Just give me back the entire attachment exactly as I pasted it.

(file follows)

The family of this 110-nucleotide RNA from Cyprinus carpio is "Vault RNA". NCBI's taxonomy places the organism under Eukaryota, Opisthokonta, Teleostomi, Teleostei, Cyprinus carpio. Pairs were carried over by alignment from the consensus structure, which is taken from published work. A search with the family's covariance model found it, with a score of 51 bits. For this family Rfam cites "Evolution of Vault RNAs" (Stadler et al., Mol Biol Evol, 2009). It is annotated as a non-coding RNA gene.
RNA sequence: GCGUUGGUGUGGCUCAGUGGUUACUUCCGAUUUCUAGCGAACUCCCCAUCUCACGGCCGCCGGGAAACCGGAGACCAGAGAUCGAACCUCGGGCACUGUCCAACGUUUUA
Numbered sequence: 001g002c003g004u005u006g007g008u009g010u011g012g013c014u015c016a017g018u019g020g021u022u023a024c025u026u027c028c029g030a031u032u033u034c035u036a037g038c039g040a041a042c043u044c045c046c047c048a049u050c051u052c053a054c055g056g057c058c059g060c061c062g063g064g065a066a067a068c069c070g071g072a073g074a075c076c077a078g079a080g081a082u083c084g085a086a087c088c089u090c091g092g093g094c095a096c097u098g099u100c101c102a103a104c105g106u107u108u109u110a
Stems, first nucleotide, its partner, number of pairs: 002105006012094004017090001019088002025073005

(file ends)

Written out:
The family of this 110-nucleotide RNA from Cyprinus carpio is "Vault RNA". NCBI's taxonomy places the organism under Eukaryota, Opisthokonta, Teleostomi, Teleostei, Cyprinus carpio. Pairs were carried over by alignment from the consensus structure, which is taken from published work. A search with the family's covariance model found it, with a score of 51 bits. For this family Rfam cites "Evolution of Vault RNAs" (Stadler et al., Mol Biol Evol, 2009). It is annotated as a non-coding RNA gene.
RNA sequence: GCGUUGGUGUGGCUCAGUGGUUACUUCCGAUUUCUAGCGAACUCCCCAUCUCACGGCCGCCGGGAAACCGGAGACCAGAGAUCGAACCUCGGGCACUGUCCAACGUUUUA
Numbered sequence: 001g002c003g004u005u006g007g008u009g010u011g012g013c014u015c016a017g018u019g020g021u022u023a024c025u026u027c028c029g030a031u032u033u034c035u036a037g038c039g040a041a042c043u044c045c046c047c048a049u050c051u052c053a054c055g056g057c058c059g060c061c062g063g064g065a066a067a068c069c070g071g072a073g074a075c076c077a078g079a080g081a082u083c084g085a086a087c088c089u090c091g092g093g094c095a096c097u098g099u100c101c102a103a104c105g106u107u108u109u110a
Stems, first nucleotide, its partner, number of pairs: 002105006012094004017090001019088002025073005